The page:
If your Los Angeles County criminal court believes you violated the terms of probation, the court will schedule a probation violation hearing, which is commonly known as a probation revocation hearing. It’s similar to a trial as it will have witnesses and evidence presented during the hearing, and you have the right to have legal representation. There is no jury who determines guilt or innocence, rather the judge will decide if you violated the terms of your probation. It’s important to note that unlike a criminal case, the Los Angeles county prosecutor doesn’t have to prove your case beyond any reasonable doubt. They can prove your violation by just a “preponderance of the evidence,” meaning that it’s only 51% likely you violated probation. As you can see, the standard of proof is much lower, meaning it’s critical to be represented by an experienced criminal defense lawyer.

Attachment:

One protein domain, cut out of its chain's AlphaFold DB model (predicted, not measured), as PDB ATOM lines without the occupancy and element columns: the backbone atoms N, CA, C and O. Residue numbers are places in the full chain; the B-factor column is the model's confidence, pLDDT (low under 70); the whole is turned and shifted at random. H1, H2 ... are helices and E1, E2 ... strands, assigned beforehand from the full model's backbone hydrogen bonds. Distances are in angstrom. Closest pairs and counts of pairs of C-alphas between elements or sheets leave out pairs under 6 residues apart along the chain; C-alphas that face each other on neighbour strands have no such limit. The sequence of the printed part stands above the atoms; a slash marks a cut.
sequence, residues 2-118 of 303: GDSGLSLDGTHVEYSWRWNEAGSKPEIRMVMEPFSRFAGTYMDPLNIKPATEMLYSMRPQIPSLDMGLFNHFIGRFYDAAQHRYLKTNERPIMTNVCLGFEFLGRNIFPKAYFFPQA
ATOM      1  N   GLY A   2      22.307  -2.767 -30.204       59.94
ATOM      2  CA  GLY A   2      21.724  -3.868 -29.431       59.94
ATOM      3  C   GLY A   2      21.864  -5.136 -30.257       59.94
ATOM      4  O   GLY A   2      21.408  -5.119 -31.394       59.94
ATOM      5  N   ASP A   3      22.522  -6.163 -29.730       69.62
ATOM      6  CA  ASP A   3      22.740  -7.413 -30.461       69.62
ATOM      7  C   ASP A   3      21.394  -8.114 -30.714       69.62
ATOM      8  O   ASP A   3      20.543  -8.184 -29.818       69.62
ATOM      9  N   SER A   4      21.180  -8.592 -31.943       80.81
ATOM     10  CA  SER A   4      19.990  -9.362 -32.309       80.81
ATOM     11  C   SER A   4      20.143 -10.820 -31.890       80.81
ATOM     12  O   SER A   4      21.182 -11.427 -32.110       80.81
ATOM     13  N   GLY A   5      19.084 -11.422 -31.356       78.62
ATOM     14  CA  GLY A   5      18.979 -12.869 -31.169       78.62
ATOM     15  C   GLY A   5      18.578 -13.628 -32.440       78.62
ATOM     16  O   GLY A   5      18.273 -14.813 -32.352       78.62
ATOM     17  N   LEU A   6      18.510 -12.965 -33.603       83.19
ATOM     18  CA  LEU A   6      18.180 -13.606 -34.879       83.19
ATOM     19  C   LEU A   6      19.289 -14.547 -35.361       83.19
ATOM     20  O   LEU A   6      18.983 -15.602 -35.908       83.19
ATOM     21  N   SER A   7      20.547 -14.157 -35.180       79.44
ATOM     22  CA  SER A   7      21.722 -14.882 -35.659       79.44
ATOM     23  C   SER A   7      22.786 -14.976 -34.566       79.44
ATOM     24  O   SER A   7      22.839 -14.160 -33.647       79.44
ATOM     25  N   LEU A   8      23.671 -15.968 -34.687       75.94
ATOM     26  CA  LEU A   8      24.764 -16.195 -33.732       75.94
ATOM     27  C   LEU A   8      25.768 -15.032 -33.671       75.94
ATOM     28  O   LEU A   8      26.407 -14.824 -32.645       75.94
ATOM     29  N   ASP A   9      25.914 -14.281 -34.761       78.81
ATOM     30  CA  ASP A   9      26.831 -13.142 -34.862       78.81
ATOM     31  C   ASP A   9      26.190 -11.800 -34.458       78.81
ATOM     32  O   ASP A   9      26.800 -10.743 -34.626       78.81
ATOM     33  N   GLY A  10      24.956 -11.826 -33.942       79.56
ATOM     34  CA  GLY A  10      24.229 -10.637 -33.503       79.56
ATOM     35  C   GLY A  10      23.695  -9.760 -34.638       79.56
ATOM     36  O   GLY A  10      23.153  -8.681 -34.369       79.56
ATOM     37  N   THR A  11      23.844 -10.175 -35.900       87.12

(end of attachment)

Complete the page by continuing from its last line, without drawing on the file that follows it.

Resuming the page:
If the judge determines you violated the terms of your felony probation, they have options. They can revoke your probation and sentence you to California state prison for the maximum time of your original felony offense. The judge could also revoke and reinstate your probation, but with new probation terms that will typically include at least some time in the county jail and extension of the length of probation. Another option includes ordering you to serve some time in a sober living home or drug rehabilitation facility. Finally, the court also has the option of placing you back on probation with no jail time, but will order additional conditions to follow. It should be noted you will typically have to spend some time in jail if it was determined you violated felony probation.

If you are facing allegations of violating probation, call the experienced Los Angeles criminal defense attorneys at the Goldstein Law Group. We can provide you with skilled legal representation throughout probation violation process. Our lawyers will work aggressively to obtain the best possible outcome at your hearing. The first step is to review the specific details of your violation so we can prepare an effective strategy. Contact our law firm at 323-461-2000.